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Struggling Acacia Mining buys $2m gold hedge as Tanzania export ban continues ACA

01 Feb 2018 | by: Patricia Miller

Embattled gold firm Acacia Mining has bought $2m (£1.4m) worth of put options to protect it against lower gold prices as its dispute with the government of Tanzania over a ban on gold exports continues. The FTSE 250-listed miner has bought options covering 120,000 ounces of gold at a strike price of $1,300 per ounce. This comes just five months after it bought $3.2m of options covering a further 210,000 ounces at the same strike price.

According to the firm, the options provide a minimum price for the majority of its expected production for the first half of 2018 above its budget gold price of $1,200 per ounce.

It is also hoped that they will offset the impact of ban on unprocessed gold concentrate exports introduced by the government of Tanzania in March last year.

In July, the country also increased taxes on mineral exports, raised export royalties, and gave its government a high stake in many mining operations.

The changes stemmed from a bitter dispute between Acacia and the Government of Tanzania, which saw the latter accuse the former of understating the value of its gold shipments. Acacia denies the accusations.

These changes have seen Acacia lose more than half its value over the past year, and have forced it to shut underground work at its largest mine in September due to ‘unsustainable cash outflows’ stemming from the ban.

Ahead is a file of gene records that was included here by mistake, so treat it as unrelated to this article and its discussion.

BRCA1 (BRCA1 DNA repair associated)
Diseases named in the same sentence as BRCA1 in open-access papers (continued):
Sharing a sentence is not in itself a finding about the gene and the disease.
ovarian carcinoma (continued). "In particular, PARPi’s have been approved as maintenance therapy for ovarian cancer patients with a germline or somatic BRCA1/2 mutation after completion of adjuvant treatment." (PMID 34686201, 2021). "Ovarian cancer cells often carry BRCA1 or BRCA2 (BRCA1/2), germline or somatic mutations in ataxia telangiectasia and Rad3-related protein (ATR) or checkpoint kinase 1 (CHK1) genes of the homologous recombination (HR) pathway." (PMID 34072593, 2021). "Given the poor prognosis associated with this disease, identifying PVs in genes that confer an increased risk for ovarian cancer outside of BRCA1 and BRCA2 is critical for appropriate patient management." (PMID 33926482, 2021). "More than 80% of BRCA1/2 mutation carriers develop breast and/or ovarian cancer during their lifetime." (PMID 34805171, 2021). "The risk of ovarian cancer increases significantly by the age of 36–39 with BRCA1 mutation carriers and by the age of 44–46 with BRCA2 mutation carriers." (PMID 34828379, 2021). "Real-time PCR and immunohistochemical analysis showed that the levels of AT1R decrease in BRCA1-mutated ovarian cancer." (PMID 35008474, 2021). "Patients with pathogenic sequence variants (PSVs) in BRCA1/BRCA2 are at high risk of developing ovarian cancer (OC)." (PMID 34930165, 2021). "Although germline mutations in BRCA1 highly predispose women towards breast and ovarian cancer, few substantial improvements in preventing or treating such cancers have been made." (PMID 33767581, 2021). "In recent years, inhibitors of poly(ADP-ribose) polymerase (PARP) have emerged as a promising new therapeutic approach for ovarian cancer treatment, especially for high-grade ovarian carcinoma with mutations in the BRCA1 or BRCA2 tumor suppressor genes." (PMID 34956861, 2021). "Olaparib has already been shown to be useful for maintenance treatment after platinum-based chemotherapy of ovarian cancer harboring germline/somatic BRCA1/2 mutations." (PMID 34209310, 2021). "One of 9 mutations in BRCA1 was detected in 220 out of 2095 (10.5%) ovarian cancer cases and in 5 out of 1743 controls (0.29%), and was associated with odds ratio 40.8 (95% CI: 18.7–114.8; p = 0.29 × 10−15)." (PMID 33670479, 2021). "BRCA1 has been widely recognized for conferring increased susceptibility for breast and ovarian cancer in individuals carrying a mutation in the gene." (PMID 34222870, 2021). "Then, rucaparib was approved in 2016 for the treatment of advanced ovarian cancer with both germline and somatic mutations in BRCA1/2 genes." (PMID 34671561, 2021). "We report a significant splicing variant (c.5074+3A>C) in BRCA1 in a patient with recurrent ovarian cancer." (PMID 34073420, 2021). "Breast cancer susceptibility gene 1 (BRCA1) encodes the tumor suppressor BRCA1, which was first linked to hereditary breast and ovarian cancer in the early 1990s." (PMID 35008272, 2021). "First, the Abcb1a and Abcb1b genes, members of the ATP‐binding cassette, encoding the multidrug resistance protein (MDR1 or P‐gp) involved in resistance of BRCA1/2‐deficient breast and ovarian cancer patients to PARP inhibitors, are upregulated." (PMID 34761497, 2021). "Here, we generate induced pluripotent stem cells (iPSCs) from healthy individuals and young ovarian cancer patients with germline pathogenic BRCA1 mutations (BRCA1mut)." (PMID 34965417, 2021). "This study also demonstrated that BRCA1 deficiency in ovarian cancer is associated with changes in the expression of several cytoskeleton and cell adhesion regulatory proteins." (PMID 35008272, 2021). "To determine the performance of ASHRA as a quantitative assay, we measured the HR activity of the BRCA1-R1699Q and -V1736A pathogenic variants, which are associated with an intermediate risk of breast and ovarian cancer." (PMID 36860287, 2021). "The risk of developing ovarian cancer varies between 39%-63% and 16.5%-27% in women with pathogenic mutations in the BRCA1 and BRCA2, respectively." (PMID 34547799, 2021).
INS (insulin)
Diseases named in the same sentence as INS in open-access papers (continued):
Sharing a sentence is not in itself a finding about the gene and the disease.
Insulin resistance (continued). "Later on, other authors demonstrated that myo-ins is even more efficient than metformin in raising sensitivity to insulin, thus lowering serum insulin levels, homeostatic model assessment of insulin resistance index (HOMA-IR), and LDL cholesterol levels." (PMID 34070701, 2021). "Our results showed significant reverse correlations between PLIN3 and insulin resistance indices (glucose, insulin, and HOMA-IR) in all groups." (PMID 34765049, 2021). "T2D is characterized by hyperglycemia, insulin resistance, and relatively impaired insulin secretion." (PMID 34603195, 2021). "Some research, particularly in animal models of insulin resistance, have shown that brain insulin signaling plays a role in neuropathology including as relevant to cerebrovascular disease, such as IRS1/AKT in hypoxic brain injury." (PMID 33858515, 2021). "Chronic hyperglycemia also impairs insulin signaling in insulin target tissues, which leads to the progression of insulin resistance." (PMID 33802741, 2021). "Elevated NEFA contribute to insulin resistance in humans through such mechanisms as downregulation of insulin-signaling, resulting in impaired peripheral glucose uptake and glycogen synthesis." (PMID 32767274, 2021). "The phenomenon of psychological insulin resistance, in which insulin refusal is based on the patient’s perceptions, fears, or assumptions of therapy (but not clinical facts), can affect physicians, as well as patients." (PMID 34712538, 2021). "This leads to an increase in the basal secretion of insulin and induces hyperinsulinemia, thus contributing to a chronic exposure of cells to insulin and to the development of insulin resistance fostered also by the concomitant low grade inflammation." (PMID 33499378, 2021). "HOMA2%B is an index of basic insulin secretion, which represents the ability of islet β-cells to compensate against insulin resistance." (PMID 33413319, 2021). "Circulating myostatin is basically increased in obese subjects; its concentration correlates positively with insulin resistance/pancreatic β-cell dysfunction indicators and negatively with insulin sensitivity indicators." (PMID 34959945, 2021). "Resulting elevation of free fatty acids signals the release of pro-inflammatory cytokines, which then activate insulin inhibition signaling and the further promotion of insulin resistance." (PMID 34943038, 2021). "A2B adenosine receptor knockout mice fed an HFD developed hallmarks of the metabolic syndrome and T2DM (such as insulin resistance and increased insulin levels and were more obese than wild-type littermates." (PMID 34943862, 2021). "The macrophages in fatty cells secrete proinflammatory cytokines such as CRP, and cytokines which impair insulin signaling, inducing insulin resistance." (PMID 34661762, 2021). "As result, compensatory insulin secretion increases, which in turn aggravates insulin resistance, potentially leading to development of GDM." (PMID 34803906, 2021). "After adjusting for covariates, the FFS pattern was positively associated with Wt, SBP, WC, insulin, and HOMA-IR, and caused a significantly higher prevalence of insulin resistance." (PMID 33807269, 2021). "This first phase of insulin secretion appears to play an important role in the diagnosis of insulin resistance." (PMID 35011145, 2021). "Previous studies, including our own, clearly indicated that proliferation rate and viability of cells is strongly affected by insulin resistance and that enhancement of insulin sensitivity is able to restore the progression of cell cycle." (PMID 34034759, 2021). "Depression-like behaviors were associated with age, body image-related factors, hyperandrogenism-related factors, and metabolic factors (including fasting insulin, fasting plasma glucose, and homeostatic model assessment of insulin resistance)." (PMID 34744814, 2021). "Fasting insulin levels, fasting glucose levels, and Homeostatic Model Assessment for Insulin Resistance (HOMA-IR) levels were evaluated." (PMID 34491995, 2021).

Furthermore, in November, the firm’s chief executive Brad Gordon and chief financial officer Andrew Wray stepped down from their roles and earlier this month the company reported that Q4 production had fallen by 30pc year-on-year.

Acacia is planning to restart exports in the first half of 2018 after its owner Barrick Gold secured an initial deal with Tanzania’s president John Magufuli in October. However, the details of this deal are yet to be finalised.

The options purchased today will expire in equal installments of 30,000 ounces per month between March and June, giving Acacia the option to sell its gold at a fixed price until then.

Gold is currently sitting above the strike price at $1,340 an ounce and a recent Reuters poll of 35 analysts and traders forecasting an average gold price of $1,311 this year.

Acacia said the options will ensure it still gets full upside exposure if the gold market continues to trade at its current level or rises.

Shares rose 0.1pc, or 0.1p, to 185.6p following the announcement, a far cry from the 541p they sat at in March last year, before the export ban was introduced.



The author of this piece does not own shares in the company mentioned.

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